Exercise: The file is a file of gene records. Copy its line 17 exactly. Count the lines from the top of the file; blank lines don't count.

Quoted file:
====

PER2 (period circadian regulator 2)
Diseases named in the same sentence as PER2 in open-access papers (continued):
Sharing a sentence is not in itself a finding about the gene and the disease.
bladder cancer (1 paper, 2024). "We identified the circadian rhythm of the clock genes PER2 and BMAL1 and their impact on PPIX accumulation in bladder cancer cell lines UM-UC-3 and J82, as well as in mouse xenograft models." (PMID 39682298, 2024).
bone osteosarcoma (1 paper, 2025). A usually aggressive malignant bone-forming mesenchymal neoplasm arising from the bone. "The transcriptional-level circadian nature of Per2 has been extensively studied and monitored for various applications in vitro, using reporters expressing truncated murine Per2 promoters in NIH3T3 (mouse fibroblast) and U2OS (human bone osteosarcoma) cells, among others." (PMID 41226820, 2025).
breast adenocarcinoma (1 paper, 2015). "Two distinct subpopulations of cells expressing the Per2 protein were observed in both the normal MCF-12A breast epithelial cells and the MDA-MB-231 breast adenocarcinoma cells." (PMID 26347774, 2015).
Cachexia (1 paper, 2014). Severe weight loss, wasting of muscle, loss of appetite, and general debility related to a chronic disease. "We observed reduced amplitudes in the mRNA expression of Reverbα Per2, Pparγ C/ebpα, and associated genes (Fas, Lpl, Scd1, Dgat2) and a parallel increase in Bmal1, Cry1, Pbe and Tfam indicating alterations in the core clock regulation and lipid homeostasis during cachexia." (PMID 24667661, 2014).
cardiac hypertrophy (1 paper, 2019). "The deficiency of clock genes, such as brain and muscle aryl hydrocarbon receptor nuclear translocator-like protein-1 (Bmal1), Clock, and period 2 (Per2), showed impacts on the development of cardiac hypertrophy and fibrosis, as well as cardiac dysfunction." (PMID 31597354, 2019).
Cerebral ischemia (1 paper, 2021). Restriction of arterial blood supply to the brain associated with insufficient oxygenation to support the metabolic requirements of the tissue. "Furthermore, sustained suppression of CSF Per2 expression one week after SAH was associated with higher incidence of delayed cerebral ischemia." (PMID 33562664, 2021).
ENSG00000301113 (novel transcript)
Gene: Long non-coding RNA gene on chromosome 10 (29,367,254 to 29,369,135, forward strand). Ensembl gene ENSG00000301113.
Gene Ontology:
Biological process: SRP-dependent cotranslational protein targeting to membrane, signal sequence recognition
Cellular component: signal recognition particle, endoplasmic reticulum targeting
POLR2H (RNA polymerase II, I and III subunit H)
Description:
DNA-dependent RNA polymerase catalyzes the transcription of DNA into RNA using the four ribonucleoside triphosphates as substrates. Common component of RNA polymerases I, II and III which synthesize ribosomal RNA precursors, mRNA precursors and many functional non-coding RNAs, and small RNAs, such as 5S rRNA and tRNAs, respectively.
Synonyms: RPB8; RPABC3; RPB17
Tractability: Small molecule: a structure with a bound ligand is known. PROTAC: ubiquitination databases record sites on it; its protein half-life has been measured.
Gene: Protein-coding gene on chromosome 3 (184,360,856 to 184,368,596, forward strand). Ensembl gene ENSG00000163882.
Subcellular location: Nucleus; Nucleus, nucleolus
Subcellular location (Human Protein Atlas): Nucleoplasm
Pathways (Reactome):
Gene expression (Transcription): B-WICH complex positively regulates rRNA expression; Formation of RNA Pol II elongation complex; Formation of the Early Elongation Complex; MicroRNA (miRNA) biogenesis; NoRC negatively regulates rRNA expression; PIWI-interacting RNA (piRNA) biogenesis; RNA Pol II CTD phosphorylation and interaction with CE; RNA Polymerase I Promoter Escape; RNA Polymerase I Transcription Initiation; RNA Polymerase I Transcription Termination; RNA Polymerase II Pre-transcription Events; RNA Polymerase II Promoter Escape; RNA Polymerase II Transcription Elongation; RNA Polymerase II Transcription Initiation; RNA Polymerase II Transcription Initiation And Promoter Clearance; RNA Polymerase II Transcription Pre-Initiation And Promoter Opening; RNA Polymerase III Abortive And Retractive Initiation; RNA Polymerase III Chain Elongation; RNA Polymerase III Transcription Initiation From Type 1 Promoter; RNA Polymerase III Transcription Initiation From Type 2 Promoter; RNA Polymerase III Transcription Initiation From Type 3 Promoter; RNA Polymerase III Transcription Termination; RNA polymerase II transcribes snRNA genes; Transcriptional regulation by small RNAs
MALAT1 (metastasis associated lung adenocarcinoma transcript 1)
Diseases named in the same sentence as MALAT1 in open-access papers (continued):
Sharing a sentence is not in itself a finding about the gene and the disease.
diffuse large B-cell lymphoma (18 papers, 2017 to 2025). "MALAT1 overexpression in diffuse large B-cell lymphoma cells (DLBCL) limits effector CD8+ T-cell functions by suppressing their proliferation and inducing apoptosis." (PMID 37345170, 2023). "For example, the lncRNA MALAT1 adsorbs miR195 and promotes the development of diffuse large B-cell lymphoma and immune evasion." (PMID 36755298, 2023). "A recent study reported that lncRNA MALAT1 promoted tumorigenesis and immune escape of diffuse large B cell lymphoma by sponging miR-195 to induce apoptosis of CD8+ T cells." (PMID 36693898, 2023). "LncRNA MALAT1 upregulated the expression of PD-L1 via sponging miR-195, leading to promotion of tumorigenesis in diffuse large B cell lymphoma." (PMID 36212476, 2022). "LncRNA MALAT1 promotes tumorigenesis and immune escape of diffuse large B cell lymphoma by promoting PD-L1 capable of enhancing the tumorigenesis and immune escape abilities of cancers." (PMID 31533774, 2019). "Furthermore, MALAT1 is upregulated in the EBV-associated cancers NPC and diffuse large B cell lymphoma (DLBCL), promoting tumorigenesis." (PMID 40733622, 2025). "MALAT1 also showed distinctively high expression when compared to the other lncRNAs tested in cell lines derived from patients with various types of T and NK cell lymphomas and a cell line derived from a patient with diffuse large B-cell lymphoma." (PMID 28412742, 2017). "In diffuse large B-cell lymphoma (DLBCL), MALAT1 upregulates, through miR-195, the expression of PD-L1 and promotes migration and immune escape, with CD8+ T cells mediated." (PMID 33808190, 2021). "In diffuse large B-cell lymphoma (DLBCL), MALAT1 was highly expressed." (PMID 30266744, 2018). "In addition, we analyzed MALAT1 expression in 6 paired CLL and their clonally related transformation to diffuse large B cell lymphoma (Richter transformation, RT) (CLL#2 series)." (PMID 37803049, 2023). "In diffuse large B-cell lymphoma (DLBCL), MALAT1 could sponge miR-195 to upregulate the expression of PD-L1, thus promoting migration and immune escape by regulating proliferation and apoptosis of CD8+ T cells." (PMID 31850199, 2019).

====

DNA-dependent RNA polymerase catalyzes the transcription of DNA into RNA using the four ribonucleoside triphosphates as substrates. Common component of RNA polymerases I, II and III which synthesize ribosomal RNA precursors, mRNA precursors and many functional non-coding RNAs, and small RNAs, such as 5S rRNA and tRNAs, respectively.